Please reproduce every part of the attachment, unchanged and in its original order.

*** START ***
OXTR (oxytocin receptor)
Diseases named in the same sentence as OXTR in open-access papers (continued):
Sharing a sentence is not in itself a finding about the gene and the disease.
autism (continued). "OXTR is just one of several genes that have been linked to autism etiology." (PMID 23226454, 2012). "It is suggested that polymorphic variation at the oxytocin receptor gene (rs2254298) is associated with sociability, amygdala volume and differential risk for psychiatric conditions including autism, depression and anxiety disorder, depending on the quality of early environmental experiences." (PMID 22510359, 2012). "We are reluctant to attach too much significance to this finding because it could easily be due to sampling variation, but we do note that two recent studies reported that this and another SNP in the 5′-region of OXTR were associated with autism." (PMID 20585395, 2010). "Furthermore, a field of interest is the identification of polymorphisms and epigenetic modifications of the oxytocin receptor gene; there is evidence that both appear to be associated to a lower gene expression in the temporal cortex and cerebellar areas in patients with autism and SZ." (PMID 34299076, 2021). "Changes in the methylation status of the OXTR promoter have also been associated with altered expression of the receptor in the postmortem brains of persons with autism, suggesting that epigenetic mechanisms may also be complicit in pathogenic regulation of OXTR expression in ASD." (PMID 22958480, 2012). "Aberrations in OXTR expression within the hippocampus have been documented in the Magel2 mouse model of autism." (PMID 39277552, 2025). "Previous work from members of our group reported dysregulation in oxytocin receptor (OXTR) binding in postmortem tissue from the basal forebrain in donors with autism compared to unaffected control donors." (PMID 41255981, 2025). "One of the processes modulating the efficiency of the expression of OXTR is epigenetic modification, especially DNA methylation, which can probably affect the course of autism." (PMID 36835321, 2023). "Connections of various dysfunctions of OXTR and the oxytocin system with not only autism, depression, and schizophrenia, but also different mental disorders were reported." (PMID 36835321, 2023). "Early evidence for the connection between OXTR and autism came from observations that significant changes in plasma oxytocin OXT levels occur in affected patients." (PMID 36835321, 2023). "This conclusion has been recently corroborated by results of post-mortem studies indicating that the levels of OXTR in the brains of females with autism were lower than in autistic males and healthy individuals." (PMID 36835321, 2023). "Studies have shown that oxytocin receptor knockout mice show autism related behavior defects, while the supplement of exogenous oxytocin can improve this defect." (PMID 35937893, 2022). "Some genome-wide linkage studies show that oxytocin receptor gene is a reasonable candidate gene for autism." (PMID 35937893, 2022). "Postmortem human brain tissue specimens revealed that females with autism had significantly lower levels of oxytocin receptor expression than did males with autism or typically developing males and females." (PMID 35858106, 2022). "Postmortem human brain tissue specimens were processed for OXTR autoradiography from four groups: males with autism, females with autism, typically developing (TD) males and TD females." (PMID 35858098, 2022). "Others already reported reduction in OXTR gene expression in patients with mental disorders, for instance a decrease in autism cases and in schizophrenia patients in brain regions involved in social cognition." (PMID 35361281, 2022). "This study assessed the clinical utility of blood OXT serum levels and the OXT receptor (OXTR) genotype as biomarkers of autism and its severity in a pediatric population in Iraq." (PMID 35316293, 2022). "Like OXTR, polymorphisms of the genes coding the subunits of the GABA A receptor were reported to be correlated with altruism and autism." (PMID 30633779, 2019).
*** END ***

OXTR (oxytocin receptor)
Diseases named in the same sentence as OXTR in open-access papers (continued):
Sharing a sentence is not in itself a finding about the gene and the disease.
autism (continued). "OXTR is just one of several genes that have been linked to autism etiology." (PMID 23226454, 2012). "It is suggested that polymorphic variation at the oxytocin receptor gene (rs2254298) is associated with sociability, amygdala volume and differential risk for psychiatric conditions including autism, depression and anxiety disorder, depending on the quality of early environmental experiences." (PMID 22510359, 2012). "We are reluctant to attach too much significance to this finding because it could easily be due to sampling variation, but we do note that two recent studies reported that this and another SNP in the 5′-region of OXTR were associated with autism." (PMID 20585395, 2010). "Furthermore, a field of interest is the identification of polymorphisms and epigenetic modifications of the oxytocin receptor gene; there is evidence that both appear to be associated to a lower gene expression in the temporal cortex and cerebellar areas in patients with autism and SZ." (PMID 34299076, 2021). "Changes in the methylation status of the OXTR promoter have also been associated with altered expression of the receptor in the postmortem brains of persons with autism, suggesting that epigenetic mechanisms may also be complicit in pathogenic regulation of OXTR expression in ASD." (PMID 22958480, 2012). "Aberrations in OXTR expression within the hippocampus have been documented in the Magel2 mouse model of autism." (PMID 39277552, 2025). "Previous work from members of our group reported dysregulation in oxytocin receptor (OXTR) binding in postmortem tissue from the basal forebrain in donors with autism compared to unaffected control donors." (PMID 41255981, 2025). "One of the processes modulating the efficiency of the expression of OXTR is epigenetic modification, especially DNA methylation, which can probably affect the course of autism." (PMID 36835321, 2023). "Connections of various dysfunctions of OXTR and the oxytocin system with not only autism, depression, and schizophrenia, but also different mental disorders were reported." (PMID 36835321, 2023). "Early evidence for the connection between OXTR and autism came from observations that significant changes in plasma oxytocin OXT levels occur in affected patients." (PMID 36835321, 2023). "This conclusion has been recently corroborated by results of post-mortem studies indicating that the levels of OXTR in the brains of females with autism were lower than in autistic males and healthy individuals." (PMID 36835321, 2023). "Studies have shown that oxytocin receptor knockout mice show autism related behavior defects, while the supplement of exogenous oxytocin can improve this defect." (PMID 35937893, 2022). "Some genome-wide linkage studies show that oxytocin receptor gene is a reasonable candidate gene for autism." (PMID 35937893, 2022). "Postmortem human brain tissue specimens revealed that females with autism had significantly lower levels of oxytocin receptor expression than did males with autism or typically developing males and females." (PMID 35858106, 2022). "Postmortem human brain tissue specimens were processed for OXTR autoradiography from four groups: males with autism, females with autism, typically developing (TD) males and TD females." (PMID 35858098, 2022). "Others already reported reduction in OXTR gene expression in patients with mental disorders, for instance a decrease in autism cases and in schizophrenia patients in brain regions involved in social cognition." (PMID 35361281, 2022). "This study assessed the clinical utility of blood OXT serum levels and the OXT receptor (OXTR) genotype as biomarkers of autism and its severity in a pediatric population in Iraq." (PMID 35316293, 2022). "Like OXTR, polymorphisms of the genes coding the subunits of the GABA A receptor were reported to be correlated with altruism and autism." (PMID 30633779, 2019).